“It’s kind of like a cheesecake,” said Bracha Kimmel of Norman’s Dairy. “It has protein and probiotics so it’s a guilt free dessert.”

    Bee’s Water honey water was a very unique item, one that Henry Owunna said was a recreation of something his grandmother used to make for him when he was growing up in Nigeria. Available in orange, blueberry, cinnamon, classic and lemon flavors, Bee’s Water is made from real honey, bringing with it a slew of antioxidants.

    “I remember how soothing it was when I used to drink it as a boy and one day I wasn’t feeling well so I decided to try to make honey water on my own,” said Owunna. “It is good for colds, and the immune system and can help people with pollen induced allergies and athletes use it to build endurance.”

    More than just a tribute to his grandmother, Owunna also uses honey water as a way to help others, with a portion of every sale going to provide clean drinking water to children in other countries.
    Mint Savor
    Mint Savor is another company that believes in giving back to the community. In addition to producing strawberry peach, tangerine, peppermint, mojito, pomegranate passion fruit and sour apple flavored mints, Mint Savor does a special run of peppermints bearing the logo of the National Autism Association. The company donates 25 cents to the organization for Autism Awareness tins sold.

    “I am a speech language pathologist and have worked with children with autism,” explained vice president of sales Christina Nitsa. “I wanted to make sure when we started the business that we were able to give something back to those children.”

    Nitsa said that Mint Savor has been selling extremely well in the kosher market, noting that it took between seven and fourteen trials to get each flavor exactly right.

    “Our manufacturer was not too happy with us because we kept sending the product back,” admitted Nitsa. “They definitely were not thrilled with us but at the end I think we got the perfect flavor.”

    The humble chocolate chip was the main attraction at California Gourmet, whose vegan line has expanded to include chocolate chunks and will soon feature two more items.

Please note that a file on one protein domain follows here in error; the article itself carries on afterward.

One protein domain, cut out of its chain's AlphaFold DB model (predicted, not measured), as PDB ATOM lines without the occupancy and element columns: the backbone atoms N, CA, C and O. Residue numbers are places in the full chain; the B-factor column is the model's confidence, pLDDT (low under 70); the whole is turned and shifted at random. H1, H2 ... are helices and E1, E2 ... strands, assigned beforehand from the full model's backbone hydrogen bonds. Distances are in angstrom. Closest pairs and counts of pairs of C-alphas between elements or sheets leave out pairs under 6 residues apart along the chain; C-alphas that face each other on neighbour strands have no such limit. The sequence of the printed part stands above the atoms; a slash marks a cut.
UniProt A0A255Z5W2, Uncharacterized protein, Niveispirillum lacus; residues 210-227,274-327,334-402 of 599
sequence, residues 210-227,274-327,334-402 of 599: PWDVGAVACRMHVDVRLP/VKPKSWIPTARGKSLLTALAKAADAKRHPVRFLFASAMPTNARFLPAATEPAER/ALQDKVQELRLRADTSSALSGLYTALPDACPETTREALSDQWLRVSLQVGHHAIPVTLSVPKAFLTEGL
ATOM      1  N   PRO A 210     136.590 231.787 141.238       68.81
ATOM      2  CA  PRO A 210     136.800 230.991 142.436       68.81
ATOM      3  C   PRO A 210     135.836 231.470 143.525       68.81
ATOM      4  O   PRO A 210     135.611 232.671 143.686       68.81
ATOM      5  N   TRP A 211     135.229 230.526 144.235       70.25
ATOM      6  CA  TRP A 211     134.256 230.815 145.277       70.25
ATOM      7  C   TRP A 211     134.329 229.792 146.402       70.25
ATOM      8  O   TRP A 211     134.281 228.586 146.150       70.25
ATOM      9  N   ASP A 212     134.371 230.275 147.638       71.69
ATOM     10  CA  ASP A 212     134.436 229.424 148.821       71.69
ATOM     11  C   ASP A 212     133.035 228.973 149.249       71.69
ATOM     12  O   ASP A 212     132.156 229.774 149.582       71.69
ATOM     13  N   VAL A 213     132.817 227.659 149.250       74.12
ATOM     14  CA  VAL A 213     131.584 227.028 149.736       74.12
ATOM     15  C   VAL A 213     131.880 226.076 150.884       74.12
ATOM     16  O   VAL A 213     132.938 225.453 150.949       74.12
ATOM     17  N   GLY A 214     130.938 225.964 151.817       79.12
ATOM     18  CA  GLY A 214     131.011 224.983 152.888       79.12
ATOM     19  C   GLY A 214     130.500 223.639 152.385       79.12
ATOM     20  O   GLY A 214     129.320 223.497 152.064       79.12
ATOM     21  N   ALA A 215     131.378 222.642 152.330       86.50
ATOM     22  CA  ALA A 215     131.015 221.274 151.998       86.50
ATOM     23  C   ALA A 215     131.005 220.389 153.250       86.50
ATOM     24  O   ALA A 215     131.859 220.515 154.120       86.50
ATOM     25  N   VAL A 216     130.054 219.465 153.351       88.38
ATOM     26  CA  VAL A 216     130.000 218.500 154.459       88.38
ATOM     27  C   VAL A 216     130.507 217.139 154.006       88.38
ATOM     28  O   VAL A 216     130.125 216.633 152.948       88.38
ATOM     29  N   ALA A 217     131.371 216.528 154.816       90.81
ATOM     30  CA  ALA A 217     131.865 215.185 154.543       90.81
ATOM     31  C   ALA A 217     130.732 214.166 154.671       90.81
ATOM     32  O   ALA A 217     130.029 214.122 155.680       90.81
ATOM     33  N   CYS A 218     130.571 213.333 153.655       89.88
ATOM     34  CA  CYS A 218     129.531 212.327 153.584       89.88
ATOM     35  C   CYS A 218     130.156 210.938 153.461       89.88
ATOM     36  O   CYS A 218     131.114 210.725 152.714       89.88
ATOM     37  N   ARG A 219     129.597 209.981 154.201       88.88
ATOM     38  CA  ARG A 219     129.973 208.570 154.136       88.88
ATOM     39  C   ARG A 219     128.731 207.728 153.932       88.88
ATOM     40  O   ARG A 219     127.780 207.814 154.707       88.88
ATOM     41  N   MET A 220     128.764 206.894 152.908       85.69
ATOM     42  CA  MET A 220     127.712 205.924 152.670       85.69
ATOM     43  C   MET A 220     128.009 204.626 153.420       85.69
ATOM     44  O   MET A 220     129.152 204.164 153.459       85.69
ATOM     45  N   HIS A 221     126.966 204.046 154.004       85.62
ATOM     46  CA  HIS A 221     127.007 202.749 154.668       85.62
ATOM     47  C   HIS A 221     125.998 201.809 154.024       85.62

“Sugar free chocolate chips are going to be a great product with a real chocolate flavor that is so good that you won’t miss the sugar,” said director and chief financial officer Chana Shusterman. “And we are very excited about our smoked chocolate chips. They could be great in chili or chicken dishes as well as in desserts.”

    Taking best in show this year in the frozen dessert category was an all new item from Elegant Desserts NY: salted caramel frizza. President Martin Weisz described a frizza as a giant soft cookie covered in ice cream and sprinkled with toppings. It is available for home delivery to the private customer but Weisz expects it to make a big splash at catered affairs.

    “We are always looking to create new stations when you have a Viennese table at a simcha,” said Weisz. “We have hard tart stations, chocolate stations and gelatos and now we have frizzas. You slice it like a pizza and people are going to love it.”
    Kosherfest Participants in Secaucus, NJ Nov. 14, 2017 (Dov Lenchevsky/
    Another exhibitor thinking ice cream was Brian Allen of WMB Himalayan Salt and Health Products whose two inch thick blocks of Himalayan pink salt work equally well as conductors of either heat or cold, while adding a flavorful taste to foods. Popping a salt block in the freezer would make it an ideal serving tray for salted caramel ice cream or sushi, said Allen, who was cooking chicken sausage and vegetables on a giant two inch thick slab of Himalayan pink salt.

    “You put the salt on a heat surface and it conducts the heat evenly and cooks evenly, transferring the heat and seasoning to whatever you put on it,” said Allen. “When you finish, you can wash it off with some water and scrape it with a grill brush and you are good to go again.”

    Allen said that he keeps a salt block on his own grill and estimated that a 16 inch slab should last for approximately 150 to 200 uses.

    Truffles continue to be a big trend, with new products coming out to entice the kosher consumer to go gourmet. Sabatino Tartufi has been in the truffle business for 108 years, adding kosher products to its line four years ago.

    “We hit the ground running two years ago at Kosherfest and we have seen a lot of interest in the kosher market,” said Josh Goldenberg, offering tastes of the company’s kosher truffle salts, oil, maple syrup and soy sauce.
     Kosherfest founder Menachem Lubinsky, president and CEO of Lubicom Marketing.
    Ron Katz traveled from Dallas to share his “sauces for the brave” Texas hot sauce at Kosherfest.

    “We call it ‘tomato stuff’ because it is indescribably different than salsa,” said Katz. “It is something I developed in my own home and it is authentic Texas hot sauce that happens to be kosher.”

    Katz, who wore a ten gallon hat emblazoned with a chili pepper, said that he first started eating his hot sauce on challah, but that it works equally well on eggs, gefilte fish, meat and chicken.

    “It is amazing,” said Katz. “People in Texas tell me it is the best stuff they have ever put in their mouths.”

    While the kosher food market continues to take its cues from the secular world, trying to find ways to make the newest and hottest trends kosher, one of the most innovative products at Kosherfest was a product developed by none other than Manishewitz: sliced, frozen gefilte fish.